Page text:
Please don't get me wrong, it's not that I doubt Ramona's word for one minute (and she did say she pushed and pestered until she saw the budget line with her own eyes), but first said budget will need to be passed into law.  Which, of course, shouldn't be an issue in a majority gov't situation.  Then, as Ramona pointed out, the Department of Community Services will need to figure out exactly HOW they will implement this change - will there be some procedure put in place whereby people will have to apply for this extra funding, etc.

So, yes, guarded optimism would best describe it at the moment.  Okay, maybe, more accurately, guarded but very optimistic.

And although I think Ramona (and yes, perhaps even, the Minister of Community Services) deserve a well-earned pat on the back, perhaps it's best if we wait to pat ourselves on the back until we actually see the change in effect on the ground.

Still, who ever said that a small group of committed people can't change the world, even if it is only one small step at a time?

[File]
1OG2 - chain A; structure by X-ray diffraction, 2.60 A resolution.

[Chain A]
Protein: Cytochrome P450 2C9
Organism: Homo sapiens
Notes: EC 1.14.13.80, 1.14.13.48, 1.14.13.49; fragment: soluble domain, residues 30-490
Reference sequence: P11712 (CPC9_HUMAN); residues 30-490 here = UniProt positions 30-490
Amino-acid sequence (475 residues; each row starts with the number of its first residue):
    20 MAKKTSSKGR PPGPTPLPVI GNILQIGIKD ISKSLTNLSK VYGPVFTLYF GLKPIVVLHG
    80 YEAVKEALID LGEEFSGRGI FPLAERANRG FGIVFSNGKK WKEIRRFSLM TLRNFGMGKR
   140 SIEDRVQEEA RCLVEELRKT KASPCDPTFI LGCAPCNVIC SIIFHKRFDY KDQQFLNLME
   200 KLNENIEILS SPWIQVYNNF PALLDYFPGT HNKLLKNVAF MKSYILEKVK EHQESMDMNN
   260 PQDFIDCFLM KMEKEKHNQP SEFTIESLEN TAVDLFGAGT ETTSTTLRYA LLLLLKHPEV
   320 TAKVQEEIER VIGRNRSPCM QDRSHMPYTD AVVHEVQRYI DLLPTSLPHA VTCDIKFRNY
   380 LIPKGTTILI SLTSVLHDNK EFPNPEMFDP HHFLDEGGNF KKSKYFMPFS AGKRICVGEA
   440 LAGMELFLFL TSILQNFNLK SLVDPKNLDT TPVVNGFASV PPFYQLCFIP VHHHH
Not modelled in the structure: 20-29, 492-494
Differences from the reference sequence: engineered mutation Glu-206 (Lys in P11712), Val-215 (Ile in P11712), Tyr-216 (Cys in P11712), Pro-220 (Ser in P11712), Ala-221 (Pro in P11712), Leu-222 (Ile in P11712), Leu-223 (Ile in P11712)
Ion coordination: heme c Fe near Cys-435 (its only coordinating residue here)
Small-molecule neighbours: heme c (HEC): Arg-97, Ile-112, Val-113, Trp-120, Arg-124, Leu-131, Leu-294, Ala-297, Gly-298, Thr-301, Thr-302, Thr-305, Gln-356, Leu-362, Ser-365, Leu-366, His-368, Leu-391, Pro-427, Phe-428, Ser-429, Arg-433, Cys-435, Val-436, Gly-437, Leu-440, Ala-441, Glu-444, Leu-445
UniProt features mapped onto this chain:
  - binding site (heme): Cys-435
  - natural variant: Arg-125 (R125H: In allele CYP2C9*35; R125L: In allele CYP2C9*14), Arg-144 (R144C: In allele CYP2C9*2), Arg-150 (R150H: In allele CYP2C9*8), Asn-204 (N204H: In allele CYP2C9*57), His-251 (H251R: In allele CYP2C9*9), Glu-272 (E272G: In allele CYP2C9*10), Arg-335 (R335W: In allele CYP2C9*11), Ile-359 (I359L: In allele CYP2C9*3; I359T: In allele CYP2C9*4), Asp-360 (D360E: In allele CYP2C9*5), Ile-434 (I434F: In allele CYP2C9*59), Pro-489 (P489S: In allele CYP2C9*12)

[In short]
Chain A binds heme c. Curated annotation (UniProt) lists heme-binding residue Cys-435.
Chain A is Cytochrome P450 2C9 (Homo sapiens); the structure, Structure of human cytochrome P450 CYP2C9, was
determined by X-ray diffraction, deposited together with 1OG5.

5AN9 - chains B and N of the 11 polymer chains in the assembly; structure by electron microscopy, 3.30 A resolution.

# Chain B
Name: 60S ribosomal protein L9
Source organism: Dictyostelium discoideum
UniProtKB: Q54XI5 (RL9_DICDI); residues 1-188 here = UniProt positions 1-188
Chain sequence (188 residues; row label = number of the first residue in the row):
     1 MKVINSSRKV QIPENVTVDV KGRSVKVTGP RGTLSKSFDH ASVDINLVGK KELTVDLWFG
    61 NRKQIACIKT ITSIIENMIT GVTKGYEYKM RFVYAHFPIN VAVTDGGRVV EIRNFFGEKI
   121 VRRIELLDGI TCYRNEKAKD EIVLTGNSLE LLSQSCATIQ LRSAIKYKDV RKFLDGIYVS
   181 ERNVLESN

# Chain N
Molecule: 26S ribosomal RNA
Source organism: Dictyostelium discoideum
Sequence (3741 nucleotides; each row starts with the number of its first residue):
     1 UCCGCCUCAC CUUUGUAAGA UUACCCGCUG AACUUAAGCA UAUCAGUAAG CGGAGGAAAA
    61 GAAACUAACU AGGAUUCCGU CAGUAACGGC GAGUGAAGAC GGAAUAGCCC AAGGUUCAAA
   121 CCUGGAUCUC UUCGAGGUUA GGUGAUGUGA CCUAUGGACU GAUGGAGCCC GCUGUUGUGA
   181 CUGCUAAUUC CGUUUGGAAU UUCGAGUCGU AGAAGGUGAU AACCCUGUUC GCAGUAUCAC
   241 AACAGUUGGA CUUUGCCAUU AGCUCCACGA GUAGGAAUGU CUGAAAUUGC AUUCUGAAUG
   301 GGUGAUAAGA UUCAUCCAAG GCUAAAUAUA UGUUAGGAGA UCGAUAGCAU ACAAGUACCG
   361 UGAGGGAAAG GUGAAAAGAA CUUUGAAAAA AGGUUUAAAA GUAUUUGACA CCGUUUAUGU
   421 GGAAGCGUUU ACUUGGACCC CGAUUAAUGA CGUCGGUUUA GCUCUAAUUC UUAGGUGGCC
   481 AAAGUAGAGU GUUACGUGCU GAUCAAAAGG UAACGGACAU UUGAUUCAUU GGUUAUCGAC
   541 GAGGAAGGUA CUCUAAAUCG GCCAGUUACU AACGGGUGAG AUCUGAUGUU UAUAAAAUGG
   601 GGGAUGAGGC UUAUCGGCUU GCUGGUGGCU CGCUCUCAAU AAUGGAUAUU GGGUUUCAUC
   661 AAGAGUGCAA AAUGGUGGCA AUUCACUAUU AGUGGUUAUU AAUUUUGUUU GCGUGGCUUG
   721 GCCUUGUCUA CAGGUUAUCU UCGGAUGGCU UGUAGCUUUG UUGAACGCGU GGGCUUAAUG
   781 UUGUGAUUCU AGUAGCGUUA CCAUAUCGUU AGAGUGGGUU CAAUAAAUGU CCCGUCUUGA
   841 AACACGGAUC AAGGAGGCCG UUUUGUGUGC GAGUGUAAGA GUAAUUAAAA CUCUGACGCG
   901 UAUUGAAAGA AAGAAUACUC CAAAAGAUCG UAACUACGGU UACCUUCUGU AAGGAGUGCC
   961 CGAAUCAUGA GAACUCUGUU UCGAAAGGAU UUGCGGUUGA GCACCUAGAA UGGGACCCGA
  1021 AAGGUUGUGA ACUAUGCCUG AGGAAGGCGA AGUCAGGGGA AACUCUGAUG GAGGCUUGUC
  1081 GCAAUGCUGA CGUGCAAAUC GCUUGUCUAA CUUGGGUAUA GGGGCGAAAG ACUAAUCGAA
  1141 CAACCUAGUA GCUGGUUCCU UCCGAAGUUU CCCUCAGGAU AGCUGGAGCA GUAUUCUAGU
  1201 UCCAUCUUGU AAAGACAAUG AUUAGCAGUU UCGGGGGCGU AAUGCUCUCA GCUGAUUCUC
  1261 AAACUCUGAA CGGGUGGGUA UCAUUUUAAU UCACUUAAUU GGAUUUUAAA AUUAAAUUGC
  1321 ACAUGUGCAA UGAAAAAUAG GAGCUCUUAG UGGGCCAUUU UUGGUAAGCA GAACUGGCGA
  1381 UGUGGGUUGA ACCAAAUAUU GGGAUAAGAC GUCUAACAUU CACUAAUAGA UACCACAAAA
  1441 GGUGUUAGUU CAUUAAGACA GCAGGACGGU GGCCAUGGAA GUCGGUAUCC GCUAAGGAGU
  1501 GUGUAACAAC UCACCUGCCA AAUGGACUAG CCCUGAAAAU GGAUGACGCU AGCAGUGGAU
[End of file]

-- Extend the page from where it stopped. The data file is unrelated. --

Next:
Friday, April 8, 2011

One Out of Two Ain't Bad

Once upon a time we had two ... that's right, I said two! ... Learning Disabilities Conferences to look forward to this Spring. 

Unfortunately, the Annapolis Valley School Board was forced to cancel their planned event due to a lack of registration.  But the good news is that the Atlantic Conference on Learning Disabilities lives on!

This two-day conference will bring together experts from across our region with a focus on supporting youth with learning disabilities, gving delegates access to a wide variety of practical workshops on education and mental health.

And hey, just for a blast from the past, The Fonz actor, author, producer and director Henry Winkler will be one of the keynote speakers. Now, that's pretty cool, you gotta admit!

May 12-13, 2011 at Mount Saint Vincent University in Halifax.  Go here for the full conference schedule, list of speakers and workshops.

Be there or be square, as they say.